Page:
The programme for Government outlines that the new Government is committed to meeting the recommendations of A Vision for Change. The confidence and supply agreement between Fianna Fáil and Fine Gael also pledges to implement fully the recommendations of A Vision for Change. That requires funding. The Fine Gael manifesto pledges €35 million annually so it seems strange that this was absent from the programme for Government. I hope it was an oversight.

Will the Minister of State work to ensure a funding increase in the region of €37.5 million per annum, which is required to meet the commitments in A Vision for Change, will be made and assure us that the mental health service staffing level, which is currently 75% of that recommended in A Vision for Change, will be adequate? It will require some €187.5 million to rectify this.

The full €35 million that was ring-fenced for this year will go into the base for next year. The budget will have to account for the fact that we are examining cross-departmental options.

As such, I intend to have each Department and Minister identify a specific element of their remit through which they can contribute to mental health services because the issue is not confined to the Department of Health or, for that matter, the Departments of Children and Youth Affairs and Education and Skills. The overall budget for mental health services is larger than it may appear and will continue to increase year on year. I hope it will also receive a greater focus than was the case in the past.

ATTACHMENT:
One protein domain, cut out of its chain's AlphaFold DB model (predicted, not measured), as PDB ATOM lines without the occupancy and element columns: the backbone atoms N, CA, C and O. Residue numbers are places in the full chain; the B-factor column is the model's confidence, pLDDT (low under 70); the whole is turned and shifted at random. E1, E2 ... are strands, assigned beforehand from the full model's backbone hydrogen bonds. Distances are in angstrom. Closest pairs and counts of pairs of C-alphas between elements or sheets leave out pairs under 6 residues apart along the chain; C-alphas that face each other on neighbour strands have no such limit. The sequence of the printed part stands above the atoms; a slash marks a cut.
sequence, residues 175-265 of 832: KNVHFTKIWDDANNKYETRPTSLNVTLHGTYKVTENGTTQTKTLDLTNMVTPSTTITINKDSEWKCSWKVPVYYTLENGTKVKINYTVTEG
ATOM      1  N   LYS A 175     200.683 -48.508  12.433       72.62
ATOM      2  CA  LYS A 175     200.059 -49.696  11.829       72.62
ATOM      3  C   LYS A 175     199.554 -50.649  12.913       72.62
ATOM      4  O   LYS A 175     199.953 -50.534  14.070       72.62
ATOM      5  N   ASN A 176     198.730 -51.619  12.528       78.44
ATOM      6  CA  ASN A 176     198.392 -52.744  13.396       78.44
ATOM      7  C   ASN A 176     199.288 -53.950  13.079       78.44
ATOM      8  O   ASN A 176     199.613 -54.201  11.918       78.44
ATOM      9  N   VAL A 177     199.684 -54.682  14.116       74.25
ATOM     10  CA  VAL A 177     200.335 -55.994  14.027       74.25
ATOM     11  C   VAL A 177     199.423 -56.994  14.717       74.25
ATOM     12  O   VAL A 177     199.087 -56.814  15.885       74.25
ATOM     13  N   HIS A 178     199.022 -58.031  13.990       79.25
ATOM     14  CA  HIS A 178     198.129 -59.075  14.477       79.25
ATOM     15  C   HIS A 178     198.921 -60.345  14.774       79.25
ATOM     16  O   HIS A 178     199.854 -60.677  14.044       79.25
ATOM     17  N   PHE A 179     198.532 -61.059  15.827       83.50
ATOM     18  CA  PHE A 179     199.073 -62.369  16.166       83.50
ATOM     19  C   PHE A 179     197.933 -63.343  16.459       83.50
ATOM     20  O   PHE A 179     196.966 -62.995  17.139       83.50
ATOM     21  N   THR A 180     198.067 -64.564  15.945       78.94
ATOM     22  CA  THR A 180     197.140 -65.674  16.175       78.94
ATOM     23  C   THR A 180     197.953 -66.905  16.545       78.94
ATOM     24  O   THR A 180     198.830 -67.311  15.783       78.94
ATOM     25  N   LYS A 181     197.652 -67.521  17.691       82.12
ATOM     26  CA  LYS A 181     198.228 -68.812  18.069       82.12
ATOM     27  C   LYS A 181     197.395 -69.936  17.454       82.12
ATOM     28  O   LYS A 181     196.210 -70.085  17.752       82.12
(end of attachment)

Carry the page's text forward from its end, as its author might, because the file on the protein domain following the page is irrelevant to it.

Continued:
Health Services Staff Recruitment

Louise O'Reilly

Question:

4. Deputy Louise O'Reilly asked the Minister for Health the status of recruitment processes for all grades, groups and categories in the Health Service Executive; if there have been budgetary impediments to the recruitment processes in specific areas; if there has been a problem with recruitment because of budgets; where has this occurred, by area, hospital and location; how he will meet staffing needs; and if he will make a statement on the matter. [14021/16]

An easing of restrictions on the employment of additional staff was announced by the previous Government in budget 2015. Under this new approach, public sector organisations can obtain delegated sanction to recruit within the parameters of their pay budget once they obtain approval for their pay and numbers strategy from their parent Department and the Department of Public Expenditure and Reform. This change allows for greater autonomy to be delegated to Departments and agencies to manage their staffing levels within allocated pay frameworks. It also provides for further recruitment flexibility, for example, where it is determined that offering permanent contracts can achieve more economical service delivery than agency usage. This practice is evident across the health service.